- Expanded in-person community services by support counselors as reopening allows, including outreach to migrant farm workers and nursing home residents.
- Assistance with applications for social services such as housing and food assistance
Supporting Vermont’s Community Mental-Health Centers
COVID Support VT works in concert with the state’s existing mental-health system of community-based mental health agencies via Vermont Care Partners (VCP).
“Vermont Care Partners is thrilled to see the COVID Support VT program continue to help Vermonters navigate the lingering impacts of the COVID-19 virus,” says Simone Rueschemeyer, executive director of Vermont Care Network/Vermont Care Partners. “We have all been through a lot and it is still common to feel anxious, fearful, and lonely. As we re-engage with one another, open businesses fully, and begin to again enjoy all that our beautiful state has to offer, let’s continue to reach out and support one another. COVID Support VT and all of the community mental health centers in Vermont are here to help.”
About COVID Support VT
COVID Support VT offers assistance through education, emotional support, and connections to community services that promote resilience, empowerment, and recovery. The program is administered by the Vermont Department of Mental Health, Vermont Care Partners, and in conjunction with other community services in our State. Grant funded by FEMA.
Learn more at https://covidsupportvt.org/ or look for COVID Support VT on Instagram, Facebook, and Twitter.
About Vermont Care Partners (VCP)
VCP is a statewide network of community-based agencies providing mental health, substance use, and intellectual and developmental disability services and supports. VCP agencies support Vermonters to lead healthy, safe, and satisfying lives community by community. Learn more at https://vermontcarepartners.org/.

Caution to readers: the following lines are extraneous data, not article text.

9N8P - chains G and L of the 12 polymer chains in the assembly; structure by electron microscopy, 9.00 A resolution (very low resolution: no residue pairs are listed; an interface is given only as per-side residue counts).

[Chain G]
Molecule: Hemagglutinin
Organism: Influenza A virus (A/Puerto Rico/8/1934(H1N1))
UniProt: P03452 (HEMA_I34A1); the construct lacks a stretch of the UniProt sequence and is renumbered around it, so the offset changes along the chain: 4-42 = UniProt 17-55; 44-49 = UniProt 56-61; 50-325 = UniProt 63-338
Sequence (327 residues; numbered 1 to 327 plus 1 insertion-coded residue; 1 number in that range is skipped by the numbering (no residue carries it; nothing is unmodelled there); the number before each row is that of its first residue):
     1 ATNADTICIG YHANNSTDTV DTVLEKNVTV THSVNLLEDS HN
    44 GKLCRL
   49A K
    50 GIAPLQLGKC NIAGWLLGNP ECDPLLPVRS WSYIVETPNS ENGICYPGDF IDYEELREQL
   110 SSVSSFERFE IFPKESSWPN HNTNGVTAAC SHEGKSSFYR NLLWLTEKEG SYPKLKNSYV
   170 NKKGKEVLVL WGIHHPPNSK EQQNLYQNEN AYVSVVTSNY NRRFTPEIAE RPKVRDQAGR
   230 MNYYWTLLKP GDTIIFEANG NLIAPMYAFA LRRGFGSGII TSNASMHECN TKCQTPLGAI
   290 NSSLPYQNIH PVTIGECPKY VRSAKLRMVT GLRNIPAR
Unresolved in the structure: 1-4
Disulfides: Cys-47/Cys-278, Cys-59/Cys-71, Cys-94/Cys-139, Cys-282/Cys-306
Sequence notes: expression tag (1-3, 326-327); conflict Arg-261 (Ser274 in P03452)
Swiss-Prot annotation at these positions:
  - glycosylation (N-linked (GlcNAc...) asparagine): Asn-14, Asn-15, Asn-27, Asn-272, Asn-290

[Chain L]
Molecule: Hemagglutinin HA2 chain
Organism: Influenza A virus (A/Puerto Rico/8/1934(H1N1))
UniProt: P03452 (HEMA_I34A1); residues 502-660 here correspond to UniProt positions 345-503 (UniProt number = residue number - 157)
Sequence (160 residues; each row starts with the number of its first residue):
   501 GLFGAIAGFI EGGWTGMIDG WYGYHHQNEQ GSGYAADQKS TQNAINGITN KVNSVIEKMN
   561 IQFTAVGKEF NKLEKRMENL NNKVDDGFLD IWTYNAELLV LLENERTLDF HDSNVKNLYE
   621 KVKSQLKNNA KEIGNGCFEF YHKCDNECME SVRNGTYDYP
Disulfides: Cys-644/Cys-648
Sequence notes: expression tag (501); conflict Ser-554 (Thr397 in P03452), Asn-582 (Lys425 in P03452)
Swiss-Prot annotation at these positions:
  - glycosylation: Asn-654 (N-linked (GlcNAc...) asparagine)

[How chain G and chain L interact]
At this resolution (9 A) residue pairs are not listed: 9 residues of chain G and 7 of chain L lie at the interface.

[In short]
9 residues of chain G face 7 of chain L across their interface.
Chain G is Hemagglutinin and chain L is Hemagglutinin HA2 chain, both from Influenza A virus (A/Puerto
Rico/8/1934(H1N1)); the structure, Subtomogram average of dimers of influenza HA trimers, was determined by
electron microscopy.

About Vermont Department of Mental Health (DMH)
DMH resides under the Agency of Human Services and has the same critical mission in mind: to improve the conditions and well-being of Vermonters and protect those who cannot protect themselves. The individuals and families that DMH supports in Vermont’s communities want the same things we all want; safe homes, close friends, loving relationships, good health, and something meaningful to do each day. Our job is to help them succeed. Learn more at https://mentalhealth.vermont.gov.
Blog written by Brenda Patoine on behalf of VCN/Vermont Care Partners for COVID Support Vermont, a grant funded by FEMA and the Vermont Department of Mental Health
Need to Talk?
Call 2-1-1 (in Vermont) for assistance.
If you or someone you care for is experiencing thoughts of suicide or self-harm, you can: call the National Suicide Prevention Hotline at 1-800-273-825; text VT to 741741 to connect with a Crisis Counselor 24/7; connect with your local community mental health center for 24/7 support.
Find resources and tools for coping with stress at www.COVIDSupportVT.org.
One-click translation to 100 languages of most everything on the COVIDSupportVT.org website, plus Multilingual Resources.
Find your local community mental health center by visiting Vermont Care Partners.
COVID Support VT is funded by the Substance Abuse and Mental Health Services Administration and Federal Emergency Management Agency, managed by Vermont’s Department of Mental Health, and administered by Vermont Care Partners, a statewide network of 16 non-profit community-based agencies providing mental health, substance use, and intellectual and developmental disability services and supports.